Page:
Difference between revisions of "Archdiocese of Irinoupolis"

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(Ruling Bishops)
(Ruling Bishops)
 
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==Ruling Bishops==
 
==Ruling Bishops==
 
*[[Philemon (Agiannanitis) of Kavasos|Philemon (Agiannanitis)]]  1999–2000
 
*[[Philemon (Agiannanitis) of Kavasos|Philemon (Agiannanitis)]]  1999–2000
*Proterios (Pavlopoulos)  2001–2004
+
*[[Proterios (Pavlopoulos) of Diospolis|Proterios (Pavlopoulos)]] 2001–2004
 
*[[Dimitrios (Zaharengas) of Irinoupolis|Dimitrios (Zaharengas)]]  2004–Present
 
*[[Dimitrios (Zaharengas) of Irinoupolis|Dimitrios (Zaharengas)]]  2004–Present
 
<small>(lost territory to establish the [[Diocese of Arusha]])</small>
 
<small>(lost territory to establish the [[Diocese of Arusha]])</small>

Latest revision as of 01:34, March 21, 2021

This article is for the diocese created in 1999. For the old bishopric of 1959 which is now in Kenya, see Archdiocese of Nairobi.

The Holy Archdiocese of Irinoupolis and Eastern Tanzania and Seychelles is a diocese under the jurisdiction of the Greek Orthodox Patriarchate of Alexandria and All Africa. Its territory includes the parishes and missions located in the countries of Tanzania, and the Seychelles Islands. Its name comes from the Greek translation of “Dar es-Salaam”, the former capital of Tanzania where the archdiocese is situated.

When the Archdiocese of Irinoupolis was originally established in 1959 with its see in Daar es-Salaam, Tanzania, its jurisdiction included that country plus Kenya and Uganda. In 1971, Archbishop Nicodemus moved the see to Kampala, Uganda, but the archdiocese maintained its name. From then on the city of Irinoupolis was never the seat of any bishop, although churches existed in Tanzania. After a long period of vacancy, in 1994 the archdiocese lost its territory in Uganda to establish the Archdiocese of Kampala and the see moved to Nairobi, Kenya.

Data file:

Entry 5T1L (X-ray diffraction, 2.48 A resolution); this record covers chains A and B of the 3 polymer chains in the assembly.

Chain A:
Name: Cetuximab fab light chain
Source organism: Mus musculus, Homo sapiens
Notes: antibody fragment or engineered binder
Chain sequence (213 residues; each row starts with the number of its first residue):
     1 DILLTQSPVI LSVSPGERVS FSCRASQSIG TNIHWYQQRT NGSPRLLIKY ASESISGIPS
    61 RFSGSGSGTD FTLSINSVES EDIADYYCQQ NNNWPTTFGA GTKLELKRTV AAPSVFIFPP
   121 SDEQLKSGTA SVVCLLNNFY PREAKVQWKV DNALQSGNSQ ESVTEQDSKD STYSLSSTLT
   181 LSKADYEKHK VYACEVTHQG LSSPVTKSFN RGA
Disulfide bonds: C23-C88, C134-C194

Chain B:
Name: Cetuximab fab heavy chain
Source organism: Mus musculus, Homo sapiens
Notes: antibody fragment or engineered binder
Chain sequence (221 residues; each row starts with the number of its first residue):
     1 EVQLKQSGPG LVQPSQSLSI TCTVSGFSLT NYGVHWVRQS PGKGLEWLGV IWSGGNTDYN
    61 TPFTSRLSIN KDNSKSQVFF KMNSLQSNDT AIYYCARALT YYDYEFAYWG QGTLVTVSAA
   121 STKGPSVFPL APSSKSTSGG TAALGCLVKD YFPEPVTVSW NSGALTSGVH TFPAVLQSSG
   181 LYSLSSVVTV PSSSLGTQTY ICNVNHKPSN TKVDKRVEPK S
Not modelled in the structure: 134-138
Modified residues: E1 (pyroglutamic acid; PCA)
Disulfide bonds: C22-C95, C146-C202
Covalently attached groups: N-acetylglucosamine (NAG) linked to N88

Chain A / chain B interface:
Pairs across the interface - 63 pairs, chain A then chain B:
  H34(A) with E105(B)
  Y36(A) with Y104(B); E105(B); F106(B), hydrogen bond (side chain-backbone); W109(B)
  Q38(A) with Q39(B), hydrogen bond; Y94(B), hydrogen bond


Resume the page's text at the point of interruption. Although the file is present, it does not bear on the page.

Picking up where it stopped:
Finally, on November 23, 1999, the Archdiocese of Irinoupolis and Eastern Tanzania was created, separated from the now-called Archdiocese of Kenya. With the election of the current Archbishop Dimitrios in 2004, the archdiocese gained also the far-away territory of the archipelago of Seychelles in the Indian Ocean, receiving its current name.

Ruling Bishops

(lost territory to establish the Diocese of Arusha)

Sources